Guide to Outdoor Etiquette

Originally published in the Summer 2019 issue of SPOKE+BLOSSOM

PHOTO BY JENNA KRETSCHMAN

PHOTO BY JENNA KRETSCHMAN

Disclaimer: the views and opinions expressed by our etiquette expert do not reflect the views of S+B staff. In fact, in most cases, we probably would advise doing the opposite of what is recommended here.

Q: I’ve seen some very well-known people this year enjoying Colorado ski vacations with their families. My wife gets embarrassed and pretends not to know me when I say hello to anyone famous. What are the rules when running into celebrities on the slopes? Should I continue to be friendly or pretend they don’t exist?

A: Say “hello” — who cares? Most are very friendly and don’t mind. After all, I’m told every starlet just wants a “normal guy with a good sense of humor,” but next thing you know, they’re filing a restraining order! They put their much more expensive, though not any better, snow pants on one leg at time just like us schlubs.
Be friendly; the world needs more of it. As for your wife being embarrassed and pretending not to know you ... BONUS!

Q: How far should you be from another fellow fly fishermen on the river? I’m new to the sport, and it seems that being far enough away so your lines don’t cross isn’t far enough from a courtesy perspective. What’s the unwritten rule on this?

A: A bit of life advice: never cross lines, streams or let anyone see your tackle. Capisce? For a more focused, but not necessarily better answer, I turn to the man who is more Mr. Quint than Mr. Quint ever was. Mr. Brown says, “Depends on the size of the river and number of anglers. Big rivers could be 50 yards, smaller rivers could be 20 yards or less. Be respectful. Additionally, it is okay to sit and wait for an angler to leave. If another angler is not fishing but watching a spot, ask if they are ‘resting’ the spot before you dive in. Best case, blow off work and fish on Wednesdays.” Mr. Brown is a wise man. Seek him for counsel.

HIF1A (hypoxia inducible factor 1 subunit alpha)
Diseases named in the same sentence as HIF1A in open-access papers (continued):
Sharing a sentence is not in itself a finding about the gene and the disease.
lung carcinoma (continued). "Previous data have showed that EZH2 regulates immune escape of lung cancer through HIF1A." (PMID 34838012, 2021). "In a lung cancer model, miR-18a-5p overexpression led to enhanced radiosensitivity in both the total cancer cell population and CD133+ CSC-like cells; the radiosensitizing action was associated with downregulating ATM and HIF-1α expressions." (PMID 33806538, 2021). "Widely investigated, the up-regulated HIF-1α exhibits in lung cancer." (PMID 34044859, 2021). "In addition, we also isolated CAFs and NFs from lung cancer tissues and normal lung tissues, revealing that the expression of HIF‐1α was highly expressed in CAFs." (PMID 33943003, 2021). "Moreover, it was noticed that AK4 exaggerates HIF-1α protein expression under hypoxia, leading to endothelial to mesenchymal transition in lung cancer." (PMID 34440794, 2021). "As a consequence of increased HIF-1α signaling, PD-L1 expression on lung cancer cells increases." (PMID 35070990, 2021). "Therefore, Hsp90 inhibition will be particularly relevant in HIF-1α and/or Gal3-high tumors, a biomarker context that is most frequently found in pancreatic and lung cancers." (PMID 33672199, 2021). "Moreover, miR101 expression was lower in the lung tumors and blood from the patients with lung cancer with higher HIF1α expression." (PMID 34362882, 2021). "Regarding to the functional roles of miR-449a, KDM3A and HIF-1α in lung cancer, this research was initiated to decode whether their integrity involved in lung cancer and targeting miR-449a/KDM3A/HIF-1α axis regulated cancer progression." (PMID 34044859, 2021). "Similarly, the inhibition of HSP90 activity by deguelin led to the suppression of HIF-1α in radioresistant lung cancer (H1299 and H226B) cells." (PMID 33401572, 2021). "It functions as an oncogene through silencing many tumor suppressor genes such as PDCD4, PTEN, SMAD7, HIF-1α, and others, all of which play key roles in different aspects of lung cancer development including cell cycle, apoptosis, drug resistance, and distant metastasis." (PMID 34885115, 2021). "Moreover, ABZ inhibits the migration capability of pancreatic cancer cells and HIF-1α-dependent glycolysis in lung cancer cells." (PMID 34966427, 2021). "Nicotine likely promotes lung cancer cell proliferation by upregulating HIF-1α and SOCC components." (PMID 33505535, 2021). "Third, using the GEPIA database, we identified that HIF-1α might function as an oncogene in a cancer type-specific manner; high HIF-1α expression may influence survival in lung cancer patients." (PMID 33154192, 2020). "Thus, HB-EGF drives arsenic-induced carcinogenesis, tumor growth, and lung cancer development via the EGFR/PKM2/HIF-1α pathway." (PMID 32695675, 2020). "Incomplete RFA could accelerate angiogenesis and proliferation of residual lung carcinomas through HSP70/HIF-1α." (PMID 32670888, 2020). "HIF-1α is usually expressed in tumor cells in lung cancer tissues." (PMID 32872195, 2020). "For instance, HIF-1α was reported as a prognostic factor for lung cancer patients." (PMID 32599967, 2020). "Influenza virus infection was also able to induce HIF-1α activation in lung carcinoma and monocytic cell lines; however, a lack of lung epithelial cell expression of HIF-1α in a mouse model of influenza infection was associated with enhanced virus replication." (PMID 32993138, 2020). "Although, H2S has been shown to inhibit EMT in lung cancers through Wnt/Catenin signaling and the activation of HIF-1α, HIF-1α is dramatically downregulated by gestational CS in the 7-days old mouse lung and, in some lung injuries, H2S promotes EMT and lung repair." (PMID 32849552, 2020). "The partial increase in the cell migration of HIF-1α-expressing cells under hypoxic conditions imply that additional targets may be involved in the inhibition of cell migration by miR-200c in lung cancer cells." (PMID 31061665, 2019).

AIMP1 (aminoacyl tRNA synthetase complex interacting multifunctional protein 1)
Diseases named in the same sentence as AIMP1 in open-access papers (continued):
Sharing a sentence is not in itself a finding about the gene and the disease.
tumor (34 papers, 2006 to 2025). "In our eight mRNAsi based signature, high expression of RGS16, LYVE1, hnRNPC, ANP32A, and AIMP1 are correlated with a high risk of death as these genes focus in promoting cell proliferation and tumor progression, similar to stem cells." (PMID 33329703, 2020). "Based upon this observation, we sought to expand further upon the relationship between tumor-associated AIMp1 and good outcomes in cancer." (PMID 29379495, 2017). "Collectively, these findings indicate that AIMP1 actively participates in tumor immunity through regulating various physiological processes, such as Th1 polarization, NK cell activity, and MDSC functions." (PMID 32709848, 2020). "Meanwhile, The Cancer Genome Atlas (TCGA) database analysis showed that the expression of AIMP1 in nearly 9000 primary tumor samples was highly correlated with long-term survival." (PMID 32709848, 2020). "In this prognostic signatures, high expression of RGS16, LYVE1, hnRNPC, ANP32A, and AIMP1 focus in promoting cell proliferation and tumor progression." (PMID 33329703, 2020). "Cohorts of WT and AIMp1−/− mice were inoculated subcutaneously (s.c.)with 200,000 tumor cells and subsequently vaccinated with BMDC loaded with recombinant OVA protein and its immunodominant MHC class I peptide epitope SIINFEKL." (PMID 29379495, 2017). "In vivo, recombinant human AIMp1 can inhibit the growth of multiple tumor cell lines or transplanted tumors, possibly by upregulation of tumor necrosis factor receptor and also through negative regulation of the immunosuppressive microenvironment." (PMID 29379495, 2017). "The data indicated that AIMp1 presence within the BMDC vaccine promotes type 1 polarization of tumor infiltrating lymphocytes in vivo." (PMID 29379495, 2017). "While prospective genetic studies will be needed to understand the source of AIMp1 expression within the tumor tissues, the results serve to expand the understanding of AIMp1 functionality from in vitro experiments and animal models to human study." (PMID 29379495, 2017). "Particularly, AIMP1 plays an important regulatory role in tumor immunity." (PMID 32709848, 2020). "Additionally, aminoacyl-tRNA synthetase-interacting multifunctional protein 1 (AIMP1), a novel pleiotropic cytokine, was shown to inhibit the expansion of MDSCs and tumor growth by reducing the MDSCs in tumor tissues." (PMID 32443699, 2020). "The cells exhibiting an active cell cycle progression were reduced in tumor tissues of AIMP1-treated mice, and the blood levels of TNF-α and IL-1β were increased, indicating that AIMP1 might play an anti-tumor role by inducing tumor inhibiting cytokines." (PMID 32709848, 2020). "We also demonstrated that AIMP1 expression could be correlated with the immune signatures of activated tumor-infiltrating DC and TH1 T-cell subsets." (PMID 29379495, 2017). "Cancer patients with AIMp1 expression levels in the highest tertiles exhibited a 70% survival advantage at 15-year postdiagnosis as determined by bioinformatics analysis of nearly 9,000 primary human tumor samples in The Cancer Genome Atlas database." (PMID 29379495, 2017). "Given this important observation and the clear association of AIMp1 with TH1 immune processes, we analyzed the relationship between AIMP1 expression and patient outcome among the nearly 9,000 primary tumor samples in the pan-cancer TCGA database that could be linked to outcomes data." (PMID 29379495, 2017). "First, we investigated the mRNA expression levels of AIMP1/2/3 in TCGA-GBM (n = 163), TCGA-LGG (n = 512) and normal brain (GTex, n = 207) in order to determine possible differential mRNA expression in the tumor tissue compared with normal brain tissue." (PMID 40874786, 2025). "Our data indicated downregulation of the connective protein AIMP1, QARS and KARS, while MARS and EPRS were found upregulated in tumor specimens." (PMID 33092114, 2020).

Q: My girlfriend is convinced that mountain lions and bears are lurking in the woods, waiting to pounce on us the second we set foot on a trail. How can I convince her they actually don’t want to eat us?

A: Buddy, you have no idea how crazy she will be once she says, “I do.” It sounds like “Pam” has gotten in her ear and there may not be much you can do (I am glad to share my “Pam” theory with any man who buys me a drink, but I digress). Here are two options for you. Option one: leave her at home and enjoy the peace and quiet of the trail (I have a feeling you are going to “hear it” either way, so you might as well carve out a little you time). Option two: without telling her, mix up some water and red food coloring. Put it in a container marked “raw meat juice,” and when you’re at the furthest point from your car, douse her with it. She’s either going to calm down and enjoy the woods or you’re going to find a new girlfriend who likes to hike. Problem solved; seek Mr. Brown for counsel.

Q: Last summer, I saw a few people walking out of basin hikes with flower crowns and bouquets. What’s the best way to let visitors know it’s not okay to pick the wildflowers without sounding like a jerk?

A: Be a jerk. Maybe comment, “Wow, there must be lots of flowers for everyone to enjoy! I can’t wait to see the one left behind!”

Q: What is the deal with the stacks of rocks on trails?

A: Typically, they are trail markers. They are called cairn, from the Gaelic word cárn, meaning “heap of stones.” Who really cares though; did you see I figured out how to get the accent mark over the “a” above? Á BOOM! Did it again in capital letter form. I, like van Gogh, will probably only be appreciated in death.

S+B StaffGrand Outdoors